Do You Tweet When You Twitter?
By Robert McMillen- Koin’s Tech Guru
Well, I went and did it. I said I wouldn’t do it, but I was talked into it. I joined Twitter. I finally made the decision after one of my sisters pointed out all the cool things you could do with Twitter. I decided to join so I could tell all of you whether or not it was a good idea.
Twitter is the fastest growing website on the internet, according to several news sources like the New York Times. It allows you to send up to 140 characters in a message to multiple people at once. Before there was Twitter, you had to send individual text messages to many cell phones or emails from your phone. Now with Twitter, you can send to a gaggle of Twits with a few pushes of your cell phone or computer.
It has created a whole new group of co-dependent people who seem to know what everyone in their group is doing at all times during the day or night. Well, there I go again making fun of the Twits when I just signed up to be one. It actually does have a lot of useful features. It even helped rescue a man from an Egyptian prison sentence when he Tweeted his group during his arrest. His Twitter friends put pressure on the Egyptian government to release him. You can read all about it here: http://www.technologyreview.com/blog/editors/22071/?a=f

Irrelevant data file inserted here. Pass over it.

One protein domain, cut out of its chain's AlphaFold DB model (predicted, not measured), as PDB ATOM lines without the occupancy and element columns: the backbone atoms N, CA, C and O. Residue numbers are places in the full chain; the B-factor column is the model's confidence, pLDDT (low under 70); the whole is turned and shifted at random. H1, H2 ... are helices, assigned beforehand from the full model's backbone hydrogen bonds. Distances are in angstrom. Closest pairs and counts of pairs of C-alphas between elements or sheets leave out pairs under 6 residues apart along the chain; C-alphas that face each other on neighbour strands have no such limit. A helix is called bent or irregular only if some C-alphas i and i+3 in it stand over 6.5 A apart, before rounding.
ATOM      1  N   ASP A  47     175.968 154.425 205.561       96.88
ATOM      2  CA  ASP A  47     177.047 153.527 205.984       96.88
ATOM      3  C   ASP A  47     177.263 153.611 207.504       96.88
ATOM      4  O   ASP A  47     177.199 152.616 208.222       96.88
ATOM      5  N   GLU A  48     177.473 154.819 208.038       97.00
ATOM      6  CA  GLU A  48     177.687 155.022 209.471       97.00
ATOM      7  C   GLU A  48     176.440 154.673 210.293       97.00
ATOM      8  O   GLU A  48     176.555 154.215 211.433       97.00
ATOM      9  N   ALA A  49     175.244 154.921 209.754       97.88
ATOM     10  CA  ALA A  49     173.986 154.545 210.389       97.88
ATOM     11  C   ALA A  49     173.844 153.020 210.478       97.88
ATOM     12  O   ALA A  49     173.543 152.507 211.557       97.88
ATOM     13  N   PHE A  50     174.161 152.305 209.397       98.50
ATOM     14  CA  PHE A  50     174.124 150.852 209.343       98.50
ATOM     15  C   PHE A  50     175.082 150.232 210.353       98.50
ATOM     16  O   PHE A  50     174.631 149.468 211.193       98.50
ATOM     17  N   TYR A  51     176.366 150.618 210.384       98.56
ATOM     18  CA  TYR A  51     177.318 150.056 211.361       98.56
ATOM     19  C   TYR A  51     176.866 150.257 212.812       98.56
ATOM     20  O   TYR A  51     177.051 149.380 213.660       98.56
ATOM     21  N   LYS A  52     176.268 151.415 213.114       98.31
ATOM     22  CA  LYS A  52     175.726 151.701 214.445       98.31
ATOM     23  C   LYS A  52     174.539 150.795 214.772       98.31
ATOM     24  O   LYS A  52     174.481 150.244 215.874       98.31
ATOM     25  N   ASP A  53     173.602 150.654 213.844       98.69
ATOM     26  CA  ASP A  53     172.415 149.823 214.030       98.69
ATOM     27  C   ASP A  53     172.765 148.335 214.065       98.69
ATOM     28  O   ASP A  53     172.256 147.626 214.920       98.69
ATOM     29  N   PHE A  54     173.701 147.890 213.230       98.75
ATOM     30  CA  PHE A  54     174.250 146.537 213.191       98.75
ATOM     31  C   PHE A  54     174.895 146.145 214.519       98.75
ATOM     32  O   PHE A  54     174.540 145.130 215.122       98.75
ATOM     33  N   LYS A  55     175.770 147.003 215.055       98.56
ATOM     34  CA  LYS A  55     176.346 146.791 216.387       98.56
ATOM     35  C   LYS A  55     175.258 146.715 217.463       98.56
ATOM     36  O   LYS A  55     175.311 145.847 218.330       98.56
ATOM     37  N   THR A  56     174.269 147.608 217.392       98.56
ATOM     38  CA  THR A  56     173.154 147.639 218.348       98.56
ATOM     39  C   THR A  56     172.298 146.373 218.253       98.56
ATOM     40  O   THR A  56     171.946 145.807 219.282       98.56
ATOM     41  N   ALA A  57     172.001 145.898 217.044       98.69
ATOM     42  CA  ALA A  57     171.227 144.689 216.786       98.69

So let’s walk through the sign up procedure and tell you what happened:
The first thing I did was go to twitter.com and sign up for a free account. I went through the usual user name and password falderal and signed in. Then a strange thing happened. It asked me for my login to a Hotmail, Gmail, AOL or other account so it could check to see if anyone in my address book was also a Twit. I tried to just skip past it but it wouldn’t let me. Fortunately I did have an old AOL account so I inputted the username and password. It found all the people I ever emailed from AOL and said that I was the only Twit among them. Why force me to enter an email account from some other company? “Vewy stwange” I thought.
So I logged in and it let me upload a picture of myself, which I did. Then I had to type in a one line description of myself, which I did. Then it asked me for my cell phone number. What? Whoa… Slow down… I don’t have a cell phone text plan, so if I give that to Twitter I would be paying a fee to my cell provider for every Twit that wants to text me. Fortunately it allowed me to leave this blank. My fellow Twits will just have to email me, which for now is still free.
But I don’t have any fellow Twits to email or text me yet. So what do I do? Well there’s a search function. I can type in any subject and it searches for the names of other Twits that have the word I’m searching for. I thought it would also search their profile, but it only goes by name. So be descriptive in your username if you want to be searchable based on your main interest in life. At first I tried to put in “greasy pizza and chocolate” but that name was either too long or taken. I’m not sure which. So then I decided to put in All Tech Radio as my username so people could find me by the word Tech or Radio. Hmm. Maybe I should remove the word “All”. That may cause some additional email I hadn’t considered.